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One hundred forty queens have walked through the RuPaul's Drag Race workroom in America alone. As the series kicks off in other countries (Chile, Thailand, the United Kingdom, Canada, and also Australia), it is truly becoming a global phenomenon. And while this certainly makes for unprecedented visibility for the art form of drag, it also has its downsides. With a new batch of queens entering the zeitgeist on the regular, it takes more than a wig reveal to stand out and enter the mainstream, earning an appeal that can last you well beyond your season's air time. While it can be quite easy to run the sprint -- make a splashy, meme-worthy moment for the cameras, maybe even win your season and then fall into the back by way of the touring circuit -- a small crop of Ru girls seem to have hit their best stride years after leaving the show.
Even though we, as a community, may be nearing Drag Race fatigue, this year was proof that the house RuPaul has built (and the children she introduced to the world) is more than just a fad. Since their moment in the competition, some of these queens have appeared on the big screen and debuted their own cosmetics lines, while others are inking their own deals for books, albums, documentaries, and television shows. Here are the queens who have proven themselves as more than just a moment -- but as true and rightful heiresses to the RuPaul throne.
The Show Stopper
She kicked off the year on a high as the first queen to walk the Oscars red carpet in drag, and she hasn't come down yet. Since appearing in the Academy Award-winning A Star Is Born, Shangela has brought the time-honored tradition of lip sync performance to new heights, performing a Beyonce tribute (for Beyonce herself) at the GLAAD Awards in Los Angeles and touring in 184 cities all over the world. And she's nowhere near done -- she filmed an HBO show, We're Here (out in 2020) and screened her 90-minute comedy special, Shangela Is Shook, at the Honolulu Rainbow Film Festival. She also just nabbed a role in next year's Riverdale spinoff, Katy Keene. "Nine years ago, I was mostly auditioning for hooker roles on cop shows," the consummate "werqing" girl says. "And hey! Those characters do exist, so I wasn't mad. It's just that there are a lot of other LGBTQ+ stories or characters that weren't represented in writing. Thankfully, now there are, and I'm super happy to be a part of telling those stories authentically."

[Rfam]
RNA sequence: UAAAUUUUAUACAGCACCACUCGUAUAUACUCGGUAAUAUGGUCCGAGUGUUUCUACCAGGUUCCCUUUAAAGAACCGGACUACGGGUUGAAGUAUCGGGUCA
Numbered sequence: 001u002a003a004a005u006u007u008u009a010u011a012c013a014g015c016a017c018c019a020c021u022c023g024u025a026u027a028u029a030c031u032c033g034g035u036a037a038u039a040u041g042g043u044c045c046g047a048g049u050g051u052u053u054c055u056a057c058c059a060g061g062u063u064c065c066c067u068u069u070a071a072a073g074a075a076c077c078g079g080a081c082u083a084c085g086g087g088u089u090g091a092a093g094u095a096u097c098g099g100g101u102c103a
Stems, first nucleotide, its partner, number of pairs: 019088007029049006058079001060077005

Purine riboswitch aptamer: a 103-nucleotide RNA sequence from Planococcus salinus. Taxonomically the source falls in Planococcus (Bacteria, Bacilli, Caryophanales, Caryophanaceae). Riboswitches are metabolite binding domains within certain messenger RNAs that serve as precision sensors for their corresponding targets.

She was the cerebral queen of season nine, and since leaving the show (with the crown), Sasha Velour has doubled down on her brand. This year, she skirted the traditional post-Drag Race touring system to build Smoke & Mirrors, her own one-woman theatre tour that she constructed from the ground up. This comes in addition to Nightgowns, the legacy drag revue that the Brooklyn-based queen started in 2015 to showcase the many facets of drag artistry and explore the boundaries of performance. That monthly event will be made into a docuseries on the first mobile-streaming platform come 2020. "To be honest, my sense of what drag is about has always been community," Velour says. For her, it seems obvious to put on stage those "artists who are drag kings, trans and nonbinary performers, female performers, and people of color who have more hurdles to face in the drag and queer world than white, cis male drag queens."
The Full-Blown Brand
Even before she won All Stars 3, Mattel was already putting in the work with a VICELAND show. Couple that with her music, which has landed her on actual Billboard charts, and she's a certified star -- albeit not one who's painted for the back row, but instead "for the Denny's down the street." This year, she only upped her game, releasing her Moving Parts documentary through the festival circuit, and launching her own beauty line, Trixie Cosmetics, complete with campy tutorials and commercials. "A collaboration is a papercut to the full-blown carnage of running your own company!" says Mattel, who is already prepping her third studio album, Barbara, and a new touring show, Trixie Mattel: All Grown Up for 2020. "And we aren't a giant faceless company. It's just me, a crossdresser from hell, bringing playtime to your makeup bag."
This story is a break out from Out100's Culture and Entertainment package. Read about Bowen Yang, Charlene Incarnate, and Papi Juice in other breakouts as well as a listing of all of Out100's film, television, and music honorees.
This piece was originally published in this year's Out100 issue, out on newstands 12/10. To get your own copy directly, support queer media and subscribe -- or download yours for Amazon, Kindle, or Nook beginning 11/21.